Dealing with Muscle Soreness in Youth Athletes

By Vanessa Mejia | Posted 5/16/2019

Let me first start off by saying that I am in no way, shape or form a medical doctor. However, having three boys involved in organized sports, I’ve nursed my fair share of aches and pains. From practice and weightlifting to the occasional injury sustained during a game, muscle soreness in youth athletes is bound to happen.

Here are eight ways that I help my boys ease their pain:

  1. Warm up. One of the easiest ways to prevent muscle soreness is by warming them up beforehand. It doesn't matter what sport they're playing, warming up loosens their joints and tendons and increases their muscle temperature and flexibility, getting them ready for work.
  2. Stay hydrated. Proper hydration is crucial for athletes, as dehydration is a leading cause of cramps! It not only helps with energy, but it also helps to lubricate your athlete’s joints.
  3. Ice. Ice helps reduce swelling and also numbs sore tissues, both of which help with pain. It’s important to note that cold therapy is most effective within the first 48 hours of injury, so be sure to have an ice pack in your gameday bag just in case!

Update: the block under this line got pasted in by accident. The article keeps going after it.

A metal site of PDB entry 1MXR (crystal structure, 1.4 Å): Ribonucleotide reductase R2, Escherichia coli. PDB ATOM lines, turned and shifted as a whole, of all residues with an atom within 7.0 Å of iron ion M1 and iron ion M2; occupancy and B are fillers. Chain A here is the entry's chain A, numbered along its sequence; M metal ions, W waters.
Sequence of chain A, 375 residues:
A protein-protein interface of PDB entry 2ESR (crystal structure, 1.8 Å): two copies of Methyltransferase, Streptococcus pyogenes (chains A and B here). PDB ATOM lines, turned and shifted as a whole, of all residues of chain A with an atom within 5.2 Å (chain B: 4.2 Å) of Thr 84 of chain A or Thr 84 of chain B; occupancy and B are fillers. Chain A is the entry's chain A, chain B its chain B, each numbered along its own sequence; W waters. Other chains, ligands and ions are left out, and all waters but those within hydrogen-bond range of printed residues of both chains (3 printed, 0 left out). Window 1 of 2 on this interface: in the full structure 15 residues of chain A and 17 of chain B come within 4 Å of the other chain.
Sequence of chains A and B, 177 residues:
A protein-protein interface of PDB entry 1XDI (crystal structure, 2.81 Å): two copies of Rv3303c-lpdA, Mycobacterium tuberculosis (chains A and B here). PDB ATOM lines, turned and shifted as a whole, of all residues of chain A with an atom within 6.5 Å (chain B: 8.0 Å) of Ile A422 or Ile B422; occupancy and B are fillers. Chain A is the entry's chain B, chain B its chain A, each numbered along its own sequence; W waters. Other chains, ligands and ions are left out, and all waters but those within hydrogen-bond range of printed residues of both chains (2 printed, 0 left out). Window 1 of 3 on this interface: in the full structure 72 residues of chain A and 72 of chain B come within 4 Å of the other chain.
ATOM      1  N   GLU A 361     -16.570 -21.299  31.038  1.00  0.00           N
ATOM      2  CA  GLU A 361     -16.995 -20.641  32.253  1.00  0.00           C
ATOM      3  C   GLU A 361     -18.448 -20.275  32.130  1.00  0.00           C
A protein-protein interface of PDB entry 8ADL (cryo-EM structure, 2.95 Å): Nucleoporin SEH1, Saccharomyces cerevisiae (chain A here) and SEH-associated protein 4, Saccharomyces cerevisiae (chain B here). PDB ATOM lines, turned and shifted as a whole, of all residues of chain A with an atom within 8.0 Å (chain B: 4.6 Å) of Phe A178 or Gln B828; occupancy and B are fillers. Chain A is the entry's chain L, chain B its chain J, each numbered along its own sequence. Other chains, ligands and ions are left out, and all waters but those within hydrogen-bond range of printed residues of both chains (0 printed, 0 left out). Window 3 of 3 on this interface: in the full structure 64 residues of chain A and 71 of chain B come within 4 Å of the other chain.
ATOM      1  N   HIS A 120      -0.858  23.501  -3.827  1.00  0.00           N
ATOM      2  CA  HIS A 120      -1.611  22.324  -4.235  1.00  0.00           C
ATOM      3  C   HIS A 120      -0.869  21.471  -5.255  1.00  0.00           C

4. Heat. Heat helps to increase blood flow to muscles, allowing them to relax. I recommend a heating pad, disposable heat patches, or warm Epsom salt baths! Just remember, heat should not be used on acute/new injuries.
  5. Foam roller. These decrease muscle tension and increase blood flow, helping to ease the pain. One of my sons used his foam roller faithfully during football season. He would even throw it in his backpack to use pre-practice/game!
  6. Biofreeze. Biofreeze is a menthol based topical pain relief formula. Menthol stimulates cold receptors that create a cooling sensation on and under the skin, taking away from pain. It was recommended to us by our pediatrician who says she prefers it over similar products such as Icy Hot. It comes in spray, gel, cream, roll-on and patches.
  7. Ibuprofen. Sometimes they need a little more than ice and a foam roller to ease the pain. When that's the case, I give my boys over-the-counter ibuprofen because it helps with both pain and swelling. Just be sure to check the label for proper dosing and usage.
  8. Rest. They say time heals all wounds, don't they? Well, that means muscles too! Taking it easy for a couple of days works wonders.

I hope you found this post helpful as you prepare for the upcoming season. As previously mentioned, I’m just a longtime Sports Mama, not a physician – so be sure to take your athlete to a professional for any serious injuries!